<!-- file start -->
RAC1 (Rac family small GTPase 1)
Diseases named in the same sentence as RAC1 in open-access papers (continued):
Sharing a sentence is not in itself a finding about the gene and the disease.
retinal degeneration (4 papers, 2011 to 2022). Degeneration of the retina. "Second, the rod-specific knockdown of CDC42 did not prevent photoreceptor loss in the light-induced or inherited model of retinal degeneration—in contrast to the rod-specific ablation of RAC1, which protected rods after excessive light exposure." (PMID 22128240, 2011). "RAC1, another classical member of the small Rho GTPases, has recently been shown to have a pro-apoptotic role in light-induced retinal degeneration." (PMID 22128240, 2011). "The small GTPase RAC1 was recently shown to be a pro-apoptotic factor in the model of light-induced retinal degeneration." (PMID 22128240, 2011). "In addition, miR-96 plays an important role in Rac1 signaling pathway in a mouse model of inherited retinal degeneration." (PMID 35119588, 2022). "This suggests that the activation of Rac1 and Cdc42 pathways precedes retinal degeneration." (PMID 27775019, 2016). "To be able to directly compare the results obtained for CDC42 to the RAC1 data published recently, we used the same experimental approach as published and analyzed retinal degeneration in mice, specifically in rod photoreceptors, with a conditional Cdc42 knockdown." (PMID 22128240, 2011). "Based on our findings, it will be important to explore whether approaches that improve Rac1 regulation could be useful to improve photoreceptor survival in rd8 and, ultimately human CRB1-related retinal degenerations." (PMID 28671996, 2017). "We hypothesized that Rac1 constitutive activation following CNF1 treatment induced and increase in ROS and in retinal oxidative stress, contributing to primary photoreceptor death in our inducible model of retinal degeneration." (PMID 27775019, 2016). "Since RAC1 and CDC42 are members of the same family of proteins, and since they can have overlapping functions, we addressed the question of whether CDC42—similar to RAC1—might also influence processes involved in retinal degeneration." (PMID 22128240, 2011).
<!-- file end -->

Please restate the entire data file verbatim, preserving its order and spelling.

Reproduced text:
RAC1 (Rac family small GTPase 1)
Diseases named in the same sentence as RAC1 in open-access papers (continued):
Sharing a sentence is not in itself a finding about the gene and the disease.
retinal degeneration (4 papers, 2011 to 2022). Degeneration of the retina. "Second, the rod-specific knockdown of CDC42 did not prevent photoreceptor loss in the light-induced or inherited model of retinal degeneration—in contrast to the rod-specific ablation of RAC1, which protected rods after excessive light exposure." (PMID 22128240, 2011). "RAC1, another classical member of the small Rho GTPases, has recently been shown to have a pro-apoptotic role in light-induced retinal degeneration." (PMID 22128240, 2011). "The small GTPase RAC1 was recently shown to be a pro-apoptotic factor in the model of light-induced retinal degeneration." (PMID 22128240, 2011). "In addition, miR-96 plays an important role in Rac1 signaling pathway in a mouse model of inherited retinal degeneration." (PMID 35119588, 2022). "This suggests that the activation of Rac1 and Cdc42 pathways precedes retinal degeneration." (PMID 27775019, 2016). "To be able to directly compare the results obtained for CDC42 to the RAC1 data published recently, we used the same experimental approach as published and analyzed retinal degeneration in mice, specifically in rod photoreceptors, with a conditional Cdc42 knockdown." (PMID 22128240, 2011). "Based on our findings, it will be important to explore whether approaches that improve Rac1 regulation could be useful to improve photoreceptor survival in rd8 and, ultimately human CRB1-related retinal degenerations." (PMID 28671996, 2017). "We hypothesized that Rac1 constitutive activation following CNF1 treatment induced and increase in ROS and in retinal oxidative stress, contributing to primary photoreceptor death in our inducible model of retinal degeneration." (PMID 27775019, 2016). "Since RAC1 and CDC42 are members of the same family of proteins, and since they can have overlapping functions, we addressed the question of whether CDC42—similar to RAC1—might also influence processes involved in retinal degeneration." (PMID 22128240, 2011).